Take care of your body. It’s the only place you have to live.
The vegan diet. It’s simple right? Only plant foods, no animal products... What could go wrong?
The truth is, it’s not quite that simple. It might be easy to be a vegan. But it requires more effort to be a healthy vegan - just as it requires effort to be healthy with any kind of diet.
There are many essential elements of nutrition that we all need to keep in mind when on the plant-based path, and we’ve outlined them here for you.
Transitioning To A Vegan Diet
Just getting into veganism? Here are a few quick tips to make your transition to veganism a successful one.
- Do your own research. Keep in mind that not all recommendations work for all people. We all require different amounts of nutrients and a lifestyle that works specifically for us.
- Establish a support network. Meet other vegans at meet-ups or online forums and find a day to go eat together.
- Use a mobile app. Using an app like HappyCow or Vanilla Bean can easily introduce you to new vegan restaurant options in your town!
- Shop smart. When at the grocery store, place a focus on shopping the outer edges of the store. This is where you’ll find the fresh foods … most of the processed foods are kept in the aisles.
- Do your research ahead of time. Calling or researching a restaurant before visiting will give you a great idea of the items they offer. You might find vegan meals hiding within the menus of unsuspecting restaurants (Buffalo Wild Wings, Wendy’s, and more)!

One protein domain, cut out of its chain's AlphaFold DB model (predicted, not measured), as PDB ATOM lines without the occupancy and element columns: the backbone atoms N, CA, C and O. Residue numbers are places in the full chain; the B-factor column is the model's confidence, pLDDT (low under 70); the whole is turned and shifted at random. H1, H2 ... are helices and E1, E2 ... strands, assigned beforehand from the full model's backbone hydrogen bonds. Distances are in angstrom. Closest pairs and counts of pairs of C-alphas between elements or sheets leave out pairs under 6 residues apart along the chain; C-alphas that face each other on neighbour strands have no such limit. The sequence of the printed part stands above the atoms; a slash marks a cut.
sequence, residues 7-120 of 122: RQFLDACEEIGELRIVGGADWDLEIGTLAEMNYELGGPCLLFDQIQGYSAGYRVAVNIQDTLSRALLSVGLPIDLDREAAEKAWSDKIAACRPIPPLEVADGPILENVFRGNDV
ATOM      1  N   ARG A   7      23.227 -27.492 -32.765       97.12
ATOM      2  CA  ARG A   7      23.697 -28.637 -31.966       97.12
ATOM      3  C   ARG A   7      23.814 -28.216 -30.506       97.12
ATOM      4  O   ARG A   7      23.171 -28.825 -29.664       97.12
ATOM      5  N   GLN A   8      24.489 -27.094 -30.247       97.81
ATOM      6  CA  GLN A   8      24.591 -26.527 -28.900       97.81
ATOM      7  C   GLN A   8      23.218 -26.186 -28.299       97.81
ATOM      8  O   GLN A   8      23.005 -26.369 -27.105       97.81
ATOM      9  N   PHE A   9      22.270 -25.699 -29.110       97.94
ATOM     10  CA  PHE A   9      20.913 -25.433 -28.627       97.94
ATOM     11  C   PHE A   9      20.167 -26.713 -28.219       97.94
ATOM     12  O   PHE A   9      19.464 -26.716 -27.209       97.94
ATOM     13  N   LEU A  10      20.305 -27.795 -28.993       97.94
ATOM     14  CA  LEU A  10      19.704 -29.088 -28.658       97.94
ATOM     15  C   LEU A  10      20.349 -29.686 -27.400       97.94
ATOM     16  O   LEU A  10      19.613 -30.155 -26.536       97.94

See our Ultimate Guide to Going Vegan for more tips, benefits, and case studies of the vegan diet.
Macronutrients are the types of food that make up the categories of the diet: proteins, carbohydrates, and fats.
The main task of protein is to build and recover muscles and tissue throughout the body. Think of protein as the building material for muscle.
10 high-quality vegan sources of protein:
Leafy greens (spinach, kale)
Nut milk (almond, flax, or soy)
Almond or peanut butter
Nuts (walnuts, brazil nuts, almonds)
As important as protein is, we want to make sure we don’t over consume. As demonstrated in this article by Physicians Committee for Responsible Medicine, the overconsumption of protein is linked to osteoporosis, kidney disease, some cancers, and more.
The USDA recommends 46 grams of protein for women and 56 grams for men each day.
And good news, vegans: plant protein is naturally healthier than that from an animal, due to the saturated fat, cholesterol, and possible hormones and antibiotics present in animal protein.
Carbohydrates, or carbs, play an essential role in the body’s energy production. In fact, they’re the main component!
Carbs are the sugars, starches, and fibers in the foods we eat, and they break down into glucose (sugar) to provide the fuel necessary for our brain and nervous system.
Many fruits, vegetables, and grains are great sources of carbs. Have a look at our Guide to Effective Vegan Bodybuilding to learn about the different types of carbs and how you can best use them to build your body.